Tertiary Flow Effects on a Co-axial Ducted Jet.

Authors: Mihaescu, M, Kastner, J.F., Gutmark, E.
Document Type: Conference
Pubstate: Published
Journal: 50th AIAA Aerospace Sciences Meeting, 9-12 January 2012, Nashville, TN, USA
Volume: AIAA-2012-0064   14 pages
Year: 2012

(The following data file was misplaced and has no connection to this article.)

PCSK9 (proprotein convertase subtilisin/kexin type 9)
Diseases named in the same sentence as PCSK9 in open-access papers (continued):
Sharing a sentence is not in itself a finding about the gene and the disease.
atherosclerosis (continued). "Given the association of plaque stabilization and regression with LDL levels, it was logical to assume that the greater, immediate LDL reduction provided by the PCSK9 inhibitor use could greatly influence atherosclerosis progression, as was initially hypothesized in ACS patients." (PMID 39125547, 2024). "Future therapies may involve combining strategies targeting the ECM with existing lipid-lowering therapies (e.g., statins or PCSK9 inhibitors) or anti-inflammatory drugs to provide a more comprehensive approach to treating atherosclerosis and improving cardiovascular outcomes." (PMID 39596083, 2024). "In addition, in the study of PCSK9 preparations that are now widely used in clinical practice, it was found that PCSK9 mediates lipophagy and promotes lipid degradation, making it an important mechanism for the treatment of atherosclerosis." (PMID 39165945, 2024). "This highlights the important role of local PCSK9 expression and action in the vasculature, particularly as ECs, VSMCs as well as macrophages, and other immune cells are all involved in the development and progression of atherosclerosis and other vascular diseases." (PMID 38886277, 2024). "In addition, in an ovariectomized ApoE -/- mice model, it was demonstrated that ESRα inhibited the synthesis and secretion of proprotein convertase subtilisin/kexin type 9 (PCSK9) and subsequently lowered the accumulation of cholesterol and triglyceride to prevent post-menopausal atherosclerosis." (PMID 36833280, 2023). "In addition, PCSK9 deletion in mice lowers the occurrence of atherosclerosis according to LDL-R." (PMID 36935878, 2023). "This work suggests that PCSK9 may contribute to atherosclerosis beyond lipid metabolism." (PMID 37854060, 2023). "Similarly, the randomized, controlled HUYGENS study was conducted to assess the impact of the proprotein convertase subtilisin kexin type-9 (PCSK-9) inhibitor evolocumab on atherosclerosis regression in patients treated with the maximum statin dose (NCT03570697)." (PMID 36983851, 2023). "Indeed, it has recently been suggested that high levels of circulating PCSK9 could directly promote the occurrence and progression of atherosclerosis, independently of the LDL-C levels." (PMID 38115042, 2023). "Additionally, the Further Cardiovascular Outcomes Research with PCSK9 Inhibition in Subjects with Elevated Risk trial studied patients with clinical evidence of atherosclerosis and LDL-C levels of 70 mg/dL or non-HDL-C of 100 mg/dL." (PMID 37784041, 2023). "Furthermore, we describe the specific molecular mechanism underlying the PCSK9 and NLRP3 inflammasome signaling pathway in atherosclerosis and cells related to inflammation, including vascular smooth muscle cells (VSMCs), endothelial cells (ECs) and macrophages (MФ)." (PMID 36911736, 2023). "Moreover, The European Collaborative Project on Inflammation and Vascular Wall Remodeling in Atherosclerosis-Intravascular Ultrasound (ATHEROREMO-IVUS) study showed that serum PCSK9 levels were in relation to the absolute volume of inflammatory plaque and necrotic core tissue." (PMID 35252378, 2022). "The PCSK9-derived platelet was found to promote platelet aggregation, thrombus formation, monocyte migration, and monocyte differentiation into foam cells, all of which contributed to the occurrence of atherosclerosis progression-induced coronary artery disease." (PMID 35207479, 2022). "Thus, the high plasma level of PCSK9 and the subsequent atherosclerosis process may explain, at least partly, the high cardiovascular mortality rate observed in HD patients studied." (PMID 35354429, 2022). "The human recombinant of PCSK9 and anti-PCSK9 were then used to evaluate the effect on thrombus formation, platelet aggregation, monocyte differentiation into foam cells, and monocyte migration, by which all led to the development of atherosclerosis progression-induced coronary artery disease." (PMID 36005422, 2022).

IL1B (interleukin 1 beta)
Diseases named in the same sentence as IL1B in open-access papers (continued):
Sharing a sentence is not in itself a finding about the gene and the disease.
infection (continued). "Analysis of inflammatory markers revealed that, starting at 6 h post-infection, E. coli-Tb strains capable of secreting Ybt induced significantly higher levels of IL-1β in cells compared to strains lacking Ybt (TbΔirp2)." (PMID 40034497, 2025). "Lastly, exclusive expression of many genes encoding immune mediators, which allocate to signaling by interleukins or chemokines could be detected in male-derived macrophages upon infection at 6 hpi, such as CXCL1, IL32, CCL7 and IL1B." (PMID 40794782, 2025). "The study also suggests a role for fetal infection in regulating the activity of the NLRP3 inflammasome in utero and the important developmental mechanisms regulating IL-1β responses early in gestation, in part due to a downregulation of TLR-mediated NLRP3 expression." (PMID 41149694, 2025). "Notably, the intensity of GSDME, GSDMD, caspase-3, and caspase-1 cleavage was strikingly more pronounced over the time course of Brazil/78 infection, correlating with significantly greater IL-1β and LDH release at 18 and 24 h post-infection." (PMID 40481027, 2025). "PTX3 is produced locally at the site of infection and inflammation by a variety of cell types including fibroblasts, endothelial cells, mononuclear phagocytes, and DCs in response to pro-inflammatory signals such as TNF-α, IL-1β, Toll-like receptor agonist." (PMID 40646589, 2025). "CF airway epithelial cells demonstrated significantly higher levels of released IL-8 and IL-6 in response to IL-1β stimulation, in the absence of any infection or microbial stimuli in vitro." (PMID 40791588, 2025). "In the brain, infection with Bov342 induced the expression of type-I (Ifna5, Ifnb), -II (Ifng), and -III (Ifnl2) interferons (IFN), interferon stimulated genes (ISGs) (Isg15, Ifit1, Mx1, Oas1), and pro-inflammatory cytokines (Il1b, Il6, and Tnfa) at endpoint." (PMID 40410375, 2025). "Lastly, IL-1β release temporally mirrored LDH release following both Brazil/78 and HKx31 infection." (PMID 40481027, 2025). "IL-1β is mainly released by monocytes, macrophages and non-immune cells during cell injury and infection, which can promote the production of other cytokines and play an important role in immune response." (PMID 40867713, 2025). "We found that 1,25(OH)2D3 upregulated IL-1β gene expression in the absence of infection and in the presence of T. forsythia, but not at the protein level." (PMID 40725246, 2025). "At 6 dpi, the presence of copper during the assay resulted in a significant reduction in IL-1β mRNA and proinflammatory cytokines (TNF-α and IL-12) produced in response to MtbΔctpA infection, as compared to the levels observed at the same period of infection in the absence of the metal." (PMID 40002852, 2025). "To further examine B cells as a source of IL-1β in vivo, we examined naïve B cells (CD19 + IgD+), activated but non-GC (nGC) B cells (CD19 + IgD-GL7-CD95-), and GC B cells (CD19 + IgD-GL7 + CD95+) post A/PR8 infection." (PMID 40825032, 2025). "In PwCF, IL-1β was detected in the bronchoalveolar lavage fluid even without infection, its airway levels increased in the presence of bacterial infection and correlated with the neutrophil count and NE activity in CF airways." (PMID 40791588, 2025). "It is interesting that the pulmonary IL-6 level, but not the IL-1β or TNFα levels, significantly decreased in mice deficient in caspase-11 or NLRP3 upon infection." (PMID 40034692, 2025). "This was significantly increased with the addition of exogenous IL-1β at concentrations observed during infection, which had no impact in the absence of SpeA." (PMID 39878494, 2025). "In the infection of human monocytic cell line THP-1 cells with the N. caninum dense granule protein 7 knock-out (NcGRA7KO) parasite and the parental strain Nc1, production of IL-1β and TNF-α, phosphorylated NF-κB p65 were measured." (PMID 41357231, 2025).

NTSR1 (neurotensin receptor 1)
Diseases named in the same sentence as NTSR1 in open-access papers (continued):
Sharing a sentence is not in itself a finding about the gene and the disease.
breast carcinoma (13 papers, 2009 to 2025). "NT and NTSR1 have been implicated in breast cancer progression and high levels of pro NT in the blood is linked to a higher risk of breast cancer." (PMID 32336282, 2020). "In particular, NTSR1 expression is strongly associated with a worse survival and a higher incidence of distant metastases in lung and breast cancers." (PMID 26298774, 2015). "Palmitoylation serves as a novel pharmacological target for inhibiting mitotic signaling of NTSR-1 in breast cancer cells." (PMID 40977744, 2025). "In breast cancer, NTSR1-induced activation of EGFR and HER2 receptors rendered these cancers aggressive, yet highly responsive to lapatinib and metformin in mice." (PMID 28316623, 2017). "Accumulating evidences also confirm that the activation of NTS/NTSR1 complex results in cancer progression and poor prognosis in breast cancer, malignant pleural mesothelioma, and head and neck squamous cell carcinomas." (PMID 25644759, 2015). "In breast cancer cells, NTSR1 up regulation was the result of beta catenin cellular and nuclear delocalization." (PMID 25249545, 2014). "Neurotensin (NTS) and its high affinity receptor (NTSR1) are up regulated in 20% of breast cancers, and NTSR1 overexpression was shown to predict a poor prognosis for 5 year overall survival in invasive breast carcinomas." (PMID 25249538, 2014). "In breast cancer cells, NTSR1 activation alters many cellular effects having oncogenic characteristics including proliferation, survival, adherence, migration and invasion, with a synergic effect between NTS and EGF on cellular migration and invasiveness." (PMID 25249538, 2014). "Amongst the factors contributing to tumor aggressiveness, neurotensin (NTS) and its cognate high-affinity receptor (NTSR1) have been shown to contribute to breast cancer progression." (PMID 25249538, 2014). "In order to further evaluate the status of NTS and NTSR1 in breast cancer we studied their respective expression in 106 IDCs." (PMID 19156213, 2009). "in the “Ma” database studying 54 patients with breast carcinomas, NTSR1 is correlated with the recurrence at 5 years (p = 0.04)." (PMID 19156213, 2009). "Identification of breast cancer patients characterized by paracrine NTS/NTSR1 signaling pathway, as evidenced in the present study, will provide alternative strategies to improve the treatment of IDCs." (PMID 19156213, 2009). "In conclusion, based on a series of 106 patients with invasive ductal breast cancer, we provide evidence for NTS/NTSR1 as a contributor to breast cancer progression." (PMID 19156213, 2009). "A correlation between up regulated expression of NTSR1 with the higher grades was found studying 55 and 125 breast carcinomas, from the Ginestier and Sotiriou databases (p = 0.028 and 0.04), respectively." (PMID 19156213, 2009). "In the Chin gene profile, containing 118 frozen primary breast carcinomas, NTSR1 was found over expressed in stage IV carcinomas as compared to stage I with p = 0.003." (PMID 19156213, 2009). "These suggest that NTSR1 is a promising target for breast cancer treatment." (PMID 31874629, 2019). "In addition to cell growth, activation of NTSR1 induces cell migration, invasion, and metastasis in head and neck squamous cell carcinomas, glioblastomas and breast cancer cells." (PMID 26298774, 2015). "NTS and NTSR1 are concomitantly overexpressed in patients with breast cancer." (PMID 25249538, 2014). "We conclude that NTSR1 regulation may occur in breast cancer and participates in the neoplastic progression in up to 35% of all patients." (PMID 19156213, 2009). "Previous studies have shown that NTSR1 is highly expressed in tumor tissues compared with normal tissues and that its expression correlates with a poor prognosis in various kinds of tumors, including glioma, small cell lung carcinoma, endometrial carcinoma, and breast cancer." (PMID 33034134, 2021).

Long duct mixed flow exhaust systems operate as noise suppression devices under the concept that the surrounding secondary long duct shields some of the fine-scale turbulent mixing noise generated between the primary and secondary streams. Numerical results concerning a round co-axial ducted jet at Baseline (without tertiary flow effects) are compared against data obtained for two tertiary flow conditions of 0.15 and 0.30 co-flow Mach numbers (Mcf), respectively. The computations are carried out by using the Reynolds-Averaged Navier-Stokes (RANS) formulation with Realizable k-? turbulence model. At Baseline, comparisons between the computational predictions and Stereoscopic Particle Imaging Velocimetry (SPIV) experimental data just downstream of the nozzle exit show a good agreement. In the fully merged zone of the jet, self-similarity is achieved at the downstream axial location of x ~ 9D (Baseline case, Mcf = 0), where D is the diameter of the long duct nozzle’s exit. The tertiary flow increases the length of the potential core region while limiting the radial spread of the jet. With tertiary flow, self-similarity is achieved at x ~ 11D and at x ~ 13D for the co-flow Mach numbers (Mcf) of 0.15 and 0.30, respectively. When considering a tertiary flow of Mcf = 0.30, the maximum turbulence intensity levels in the outer shear layer of the jet decreased to about 20% of the baseline case.